CNW- The Story Book Farm Primate Sanctuary (SBFPS) in Ontario is pleased that Yasmin Nakhuda, the former owner of Darwin, a.k.a. IKEA Monkey, will not be pursuing her appeal to the Ontario Court of Appeal.
With the dismissal of Nakhuda's appeal, SBFPS now assumes permanent care and ownership of Darwin.
In September 2013, an Ontario Superior Court judge ruled that Darwin is a wild animal and that Nakhuda lost ownership once he escaped from her car. The judge ruled that SBFPS now owns Darwin and also ordered Nakhuda to pay SBFPS a costs award in excess of $83,000, although the overwhelming majority of this settlement was used to cover legal costs incurred by SBFPS in the legal battle to maintain custody of Darwin. She subsequently announced her decision to seek a hearing before Ontario's Court of Appeal in an attempt to reverse the Ontario Superior Court's decision.
Born in 2012, Darwin was part of Canada's exotic pet trade and had lived in a family home in Toronto. He was found as an infant in a Toronto IKEA parking lot in December 2012 after escaping from his owner's car and later seized by local authorities. A social media and worldwide news sensation, Darwin has resided at SBFPS in Sunderland, Ontario ever since.
According to Sherri Delaney, founder of the sanctuary, Darwin's story focuses much-needed attention on the sale of exotic animals as pets taking place across Canada.
"Unfortunately, Darwin was imprinted by humans in his early and formative months which rarely bodes well for a monkey," Delaney says. "When he arrived at the sanctuary, Darwin was very insecure and needed to be the centre of everyone's attention. He was sheltered from our other monkeys until he got used to his surroundings."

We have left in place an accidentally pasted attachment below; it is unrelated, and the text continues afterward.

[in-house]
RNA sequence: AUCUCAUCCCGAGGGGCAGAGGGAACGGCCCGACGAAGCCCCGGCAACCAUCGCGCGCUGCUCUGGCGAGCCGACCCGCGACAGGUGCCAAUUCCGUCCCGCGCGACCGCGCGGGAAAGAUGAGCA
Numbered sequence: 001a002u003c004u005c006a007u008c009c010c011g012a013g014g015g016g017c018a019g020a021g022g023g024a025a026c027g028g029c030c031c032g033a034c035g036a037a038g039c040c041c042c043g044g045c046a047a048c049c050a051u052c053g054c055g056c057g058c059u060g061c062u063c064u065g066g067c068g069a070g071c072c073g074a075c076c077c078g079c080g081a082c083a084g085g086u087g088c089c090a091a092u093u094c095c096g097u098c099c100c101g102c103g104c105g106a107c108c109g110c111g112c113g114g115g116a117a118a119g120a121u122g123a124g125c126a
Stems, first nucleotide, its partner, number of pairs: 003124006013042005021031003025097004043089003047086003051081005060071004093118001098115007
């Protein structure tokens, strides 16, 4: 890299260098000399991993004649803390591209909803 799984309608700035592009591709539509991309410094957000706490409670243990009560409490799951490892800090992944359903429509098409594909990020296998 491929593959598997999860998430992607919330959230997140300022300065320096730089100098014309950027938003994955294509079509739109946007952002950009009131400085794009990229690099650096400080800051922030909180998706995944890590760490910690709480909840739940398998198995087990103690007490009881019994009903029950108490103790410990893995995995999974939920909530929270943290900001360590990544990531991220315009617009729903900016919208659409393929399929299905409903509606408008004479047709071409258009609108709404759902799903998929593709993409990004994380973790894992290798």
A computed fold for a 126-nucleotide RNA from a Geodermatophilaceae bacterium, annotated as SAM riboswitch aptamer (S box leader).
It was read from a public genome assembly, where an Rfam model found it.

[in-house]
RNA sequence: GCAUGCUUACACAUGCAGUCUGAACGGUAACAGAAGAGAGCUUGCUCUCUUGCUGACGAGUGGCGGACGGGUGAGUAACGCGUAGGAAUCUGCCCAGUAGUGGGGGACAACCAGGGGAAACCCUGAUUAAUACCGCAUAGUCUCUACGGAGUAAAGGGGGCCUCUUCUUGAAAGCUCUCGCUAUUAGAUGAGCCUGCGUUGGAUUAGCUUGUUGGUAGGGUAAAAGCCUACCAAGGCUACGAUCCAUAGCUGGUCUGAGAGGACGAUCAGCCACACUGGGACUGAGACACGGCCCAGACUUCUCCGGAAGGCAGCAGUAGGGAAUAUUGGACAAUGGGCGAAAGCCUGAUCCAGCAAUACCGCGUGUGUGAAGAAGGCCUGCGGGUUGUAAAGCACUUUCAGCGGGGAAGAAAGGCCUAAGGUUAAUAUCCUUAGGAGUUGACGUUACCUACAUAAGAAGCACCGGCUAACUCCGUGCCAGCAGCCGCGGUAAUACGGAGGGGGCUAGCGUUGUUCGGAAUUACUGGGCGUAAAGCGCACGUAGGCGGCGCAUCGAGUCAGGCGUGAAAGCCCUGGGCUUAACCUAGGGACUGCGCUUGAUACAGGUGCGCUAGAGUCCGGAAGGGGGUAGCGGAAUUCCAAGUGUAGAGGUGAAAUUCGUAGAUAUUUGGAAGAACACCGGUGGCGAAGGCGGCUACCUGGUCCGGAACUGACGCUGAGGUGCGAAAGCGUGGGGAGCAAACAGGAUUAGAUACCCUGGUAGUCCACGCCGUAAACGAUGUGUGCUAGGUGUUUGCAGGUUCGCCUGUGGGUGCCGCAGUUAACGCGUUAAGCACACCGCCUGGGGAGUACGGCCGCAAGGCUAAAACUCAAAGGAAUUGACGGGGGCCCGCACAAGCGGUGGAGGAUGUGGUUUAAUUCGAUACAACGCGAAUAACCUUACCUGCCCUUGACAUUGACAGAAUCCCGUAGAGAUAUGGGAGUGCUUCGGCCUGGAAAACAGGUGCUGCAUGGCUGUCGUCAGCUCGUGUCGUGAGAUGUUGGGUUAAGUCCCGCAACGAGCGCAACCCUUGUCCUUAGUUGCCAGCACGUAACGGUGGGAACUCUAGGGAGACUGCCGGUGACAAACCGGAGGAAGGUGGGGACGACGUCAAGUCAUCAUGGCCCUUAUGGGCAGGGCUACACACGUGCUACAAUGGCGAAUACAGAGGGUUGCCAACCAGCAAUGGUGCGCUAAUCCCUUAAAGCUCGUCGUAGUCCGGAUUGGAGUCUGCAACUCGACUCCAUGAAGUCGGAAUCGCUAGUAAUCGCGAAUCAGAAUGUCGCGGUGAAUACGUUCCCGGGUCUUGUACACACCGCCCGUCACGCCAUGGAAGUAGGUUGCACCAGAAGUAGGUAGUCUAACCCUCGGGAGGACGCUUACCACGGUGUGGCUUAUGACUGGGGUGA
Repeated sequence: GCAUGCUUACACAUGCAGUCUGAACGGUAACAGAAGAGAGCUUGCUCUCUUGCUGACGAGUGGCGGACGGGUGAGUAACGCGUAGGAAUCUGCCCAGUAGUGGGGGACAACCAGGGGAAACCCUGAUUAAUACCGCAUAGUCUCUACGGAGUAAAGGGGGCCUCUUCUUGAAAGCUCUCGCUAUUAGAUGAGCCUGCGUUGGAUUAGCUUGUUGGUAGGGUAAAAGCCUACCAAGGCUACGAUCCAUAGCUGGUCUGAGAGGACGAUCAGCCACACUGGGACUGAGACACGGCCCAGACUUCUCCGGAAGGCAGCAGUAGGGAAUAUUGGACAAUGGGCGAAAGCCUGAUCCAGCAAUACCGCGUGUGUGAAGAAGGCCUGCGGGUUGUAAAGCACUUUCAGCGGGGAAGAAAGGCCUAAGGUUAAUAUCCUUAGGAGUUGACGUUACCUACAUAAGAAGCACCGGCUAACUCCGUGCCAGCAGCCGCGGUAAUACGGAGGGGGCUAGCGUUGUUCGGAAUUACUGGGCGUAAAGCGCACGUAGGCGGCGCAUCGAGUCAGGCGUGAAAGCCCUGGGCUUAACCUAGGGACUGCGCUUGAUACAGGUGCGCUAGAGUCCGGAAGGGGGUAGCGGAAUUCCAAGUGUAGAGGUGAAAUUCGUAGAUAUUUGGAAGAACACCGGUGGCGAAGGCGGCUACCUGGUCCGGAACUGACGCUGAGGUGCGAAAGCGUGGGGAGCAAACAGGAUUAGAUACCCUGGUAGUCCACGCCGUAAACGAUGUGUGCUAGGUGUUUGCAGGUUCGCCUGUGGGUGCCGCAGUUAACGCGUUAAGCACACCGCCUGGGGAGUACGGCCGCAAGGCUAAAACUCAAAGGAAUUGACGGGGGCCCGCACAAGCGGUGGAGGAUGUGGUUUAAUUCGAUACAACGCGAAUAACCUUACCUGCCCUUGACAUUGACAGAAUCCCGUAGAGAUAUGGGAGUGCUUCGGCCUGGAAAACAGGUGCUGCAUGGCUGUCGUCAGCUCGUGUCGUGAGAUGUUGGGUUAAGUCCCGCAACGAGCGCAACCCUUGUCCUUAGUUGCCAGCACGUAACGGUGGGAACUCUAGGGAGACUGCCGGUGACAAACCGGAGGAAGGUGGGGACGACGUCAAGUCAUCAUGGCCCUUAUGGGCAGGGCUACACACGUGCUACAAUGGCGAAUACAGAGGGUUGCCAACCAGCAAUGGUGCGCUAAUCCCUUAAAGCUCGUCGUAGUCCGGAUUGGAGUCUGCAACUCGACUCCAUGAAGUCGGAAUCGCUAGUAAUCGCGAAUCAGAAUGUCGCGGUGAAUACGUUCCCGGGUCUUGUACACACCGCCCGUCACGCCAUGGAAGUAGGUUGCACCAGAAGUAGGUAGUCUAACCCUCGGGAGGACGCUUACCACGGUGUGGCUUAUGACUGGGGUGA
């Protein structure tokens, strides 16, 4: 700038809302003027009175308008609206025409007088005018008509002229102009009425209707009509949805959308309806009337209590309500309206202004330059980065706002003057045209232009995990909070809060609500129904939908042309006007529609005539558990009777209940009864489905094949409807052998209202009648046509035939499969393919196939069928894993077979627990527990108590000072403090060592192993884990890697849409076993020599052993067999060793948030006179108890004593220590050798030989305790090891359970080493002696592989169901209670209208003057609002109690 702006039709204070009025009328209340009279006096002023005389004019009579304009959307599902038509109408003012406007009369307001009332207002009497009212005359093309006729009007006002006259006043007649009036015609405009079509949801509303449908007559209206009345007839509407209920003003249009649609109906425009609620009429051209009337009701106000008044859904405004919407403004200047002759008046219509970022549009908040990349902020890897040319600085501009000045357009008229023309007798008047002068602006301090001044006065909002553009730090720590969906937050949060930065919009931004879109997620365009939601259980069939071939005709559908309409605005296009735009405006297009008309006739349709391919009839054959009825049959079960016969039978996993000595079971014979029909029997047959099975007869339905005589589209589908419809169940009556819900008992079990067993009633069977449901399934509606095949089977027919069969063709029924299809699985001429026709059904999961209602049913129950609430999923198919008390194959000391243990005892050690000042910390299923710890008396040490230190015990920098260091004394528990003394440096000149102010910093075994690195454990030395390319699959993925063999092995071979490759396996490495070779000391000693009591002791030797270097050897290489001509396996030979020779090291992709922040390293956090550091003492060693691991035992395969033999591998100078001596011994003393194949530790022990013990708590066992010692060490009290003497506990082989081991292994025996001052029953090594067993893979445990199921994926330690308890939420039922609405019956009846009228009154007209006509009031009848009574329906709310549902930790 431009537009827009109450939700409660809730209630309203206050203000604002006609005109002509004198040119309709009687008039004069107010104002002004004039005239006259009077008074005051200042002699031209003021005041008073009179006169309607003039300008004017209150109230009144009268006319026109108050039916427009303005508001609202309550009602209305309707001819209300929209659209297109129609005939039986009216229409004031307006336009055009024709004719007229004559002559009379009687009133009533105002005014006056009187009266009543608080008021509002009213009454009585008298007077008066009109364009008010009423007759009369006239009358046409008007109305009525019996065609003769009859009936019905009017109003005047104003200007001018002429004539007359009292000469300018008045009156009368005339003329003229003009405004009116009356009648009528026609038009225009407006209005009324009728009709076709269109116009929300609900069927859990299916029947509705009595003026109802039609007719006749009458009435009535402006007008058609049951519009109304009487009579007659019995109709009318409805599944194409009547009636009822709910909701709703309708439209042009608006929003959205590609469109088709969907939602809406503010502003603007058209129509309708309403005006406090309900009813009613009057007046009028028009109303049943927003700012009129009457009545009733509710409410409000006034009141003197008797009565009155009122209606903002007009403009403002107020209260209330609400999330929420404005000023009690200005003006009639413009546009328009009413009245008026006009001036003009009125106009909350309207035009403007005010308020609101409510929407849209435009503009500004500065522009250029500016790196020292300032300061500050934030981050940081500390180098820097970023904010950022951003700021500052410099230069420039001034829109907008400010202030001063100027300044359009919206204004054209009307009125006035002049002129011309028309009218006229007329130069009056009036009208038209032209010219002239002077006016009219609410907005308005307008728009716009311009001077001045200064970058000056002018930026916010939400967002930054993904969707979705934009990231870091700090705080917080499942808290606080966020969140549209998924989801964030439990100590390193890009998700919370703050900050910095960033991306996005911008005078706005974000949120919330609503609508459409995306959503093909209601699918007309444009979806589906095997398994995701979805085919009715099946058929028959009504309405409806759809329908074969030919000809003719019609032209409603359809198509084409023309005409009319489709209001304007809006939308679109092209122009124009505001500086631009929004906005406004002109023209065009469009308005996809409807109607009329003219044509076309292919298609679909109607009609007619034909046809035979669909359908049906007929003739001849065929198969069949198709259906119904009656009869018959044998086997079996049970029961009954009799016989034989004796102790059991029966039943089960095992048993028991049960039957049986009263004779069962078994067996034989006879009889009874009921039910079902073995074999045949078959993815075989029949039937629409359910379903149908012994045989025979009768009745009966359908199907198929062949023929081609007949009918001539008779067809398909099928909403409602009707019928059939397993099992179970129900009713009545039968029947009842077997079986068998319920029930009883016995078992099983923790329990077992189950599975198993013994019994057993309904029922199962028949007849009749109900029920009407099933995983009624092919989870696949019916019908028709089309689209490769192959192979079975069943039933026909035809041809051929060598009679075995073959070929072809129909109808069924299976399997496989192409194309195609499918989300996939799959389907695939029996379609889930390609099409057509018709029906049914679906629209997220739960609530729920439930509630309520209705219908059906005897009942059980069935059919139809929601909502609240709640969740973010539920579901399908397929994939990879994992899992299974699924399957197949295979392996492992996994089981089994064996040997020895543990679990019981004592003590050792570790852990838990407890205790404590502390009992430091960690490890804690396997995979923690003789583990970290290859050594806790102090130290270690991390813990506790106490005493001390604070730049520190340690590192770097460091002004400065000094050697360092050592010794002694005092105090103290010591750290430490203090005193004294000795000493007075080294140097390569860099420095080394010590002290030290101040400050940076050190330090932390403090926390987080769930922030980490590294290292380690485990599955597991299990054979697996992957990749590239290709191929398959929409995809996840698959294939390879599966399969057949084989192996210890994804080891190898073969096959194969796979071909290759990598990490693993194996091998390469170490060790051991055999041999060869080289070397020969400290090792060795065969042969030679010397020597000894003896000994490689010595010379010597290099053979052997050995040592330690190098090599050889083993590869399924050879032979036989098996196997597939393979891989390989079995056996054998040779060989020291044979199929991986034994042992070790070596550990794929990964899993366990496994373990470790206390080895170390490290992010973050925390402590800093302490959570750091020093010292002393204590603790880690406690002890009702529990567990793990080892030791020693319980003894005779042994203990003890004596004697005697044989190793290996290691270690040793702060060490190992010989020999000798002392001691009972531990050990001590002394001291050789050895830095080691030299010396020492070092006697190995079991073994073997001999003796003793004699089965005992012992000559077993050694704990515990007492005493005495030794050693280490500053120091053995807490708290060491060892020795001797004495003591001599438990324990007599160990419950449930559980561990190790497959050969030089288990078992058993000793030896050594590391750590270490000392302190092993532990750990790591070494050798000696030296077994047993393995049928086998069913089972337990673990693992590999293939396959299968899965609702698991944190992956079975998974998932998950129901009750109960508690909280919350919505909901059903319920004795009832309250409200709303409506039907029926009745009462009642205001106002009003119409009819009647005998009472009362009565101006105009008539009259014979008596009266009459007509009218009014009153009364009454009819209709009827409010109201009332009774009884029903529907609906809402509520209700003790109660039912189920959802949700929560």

Since then, Delaney reports that Darwin has grown in strides and is slowly but surely learning to be more monkey than human. He grooms one of his neighbours and has learned how to mimic other residents' vocalizations. Darwin has grown in size and confidence as well, and was slowly transitioned towards having multiple caregivers who he can trust and love as his 'troop', as he had no monkey mother to assist in his natural development.
"Darwin now weighs approximately 11 pounds and when he's fully grown, he will weigh at least 24 pounds," says Delaney. "This underscores why confining these animals in a human home is inappropriate. With us, Darwin has been given the opportunity to be a monkey.
"With this matter finally behind us, SBFPS's dedicated team of volunteers will ramp up efforts to address Canada's exotic pet trade and raise awareness of the untold harm countless primates are being subjected to," Delaney concluded.
The public can visit Darwin's Facebook page.
Donations for Darwin and the sanctuary's 22 other residents can be made on their website.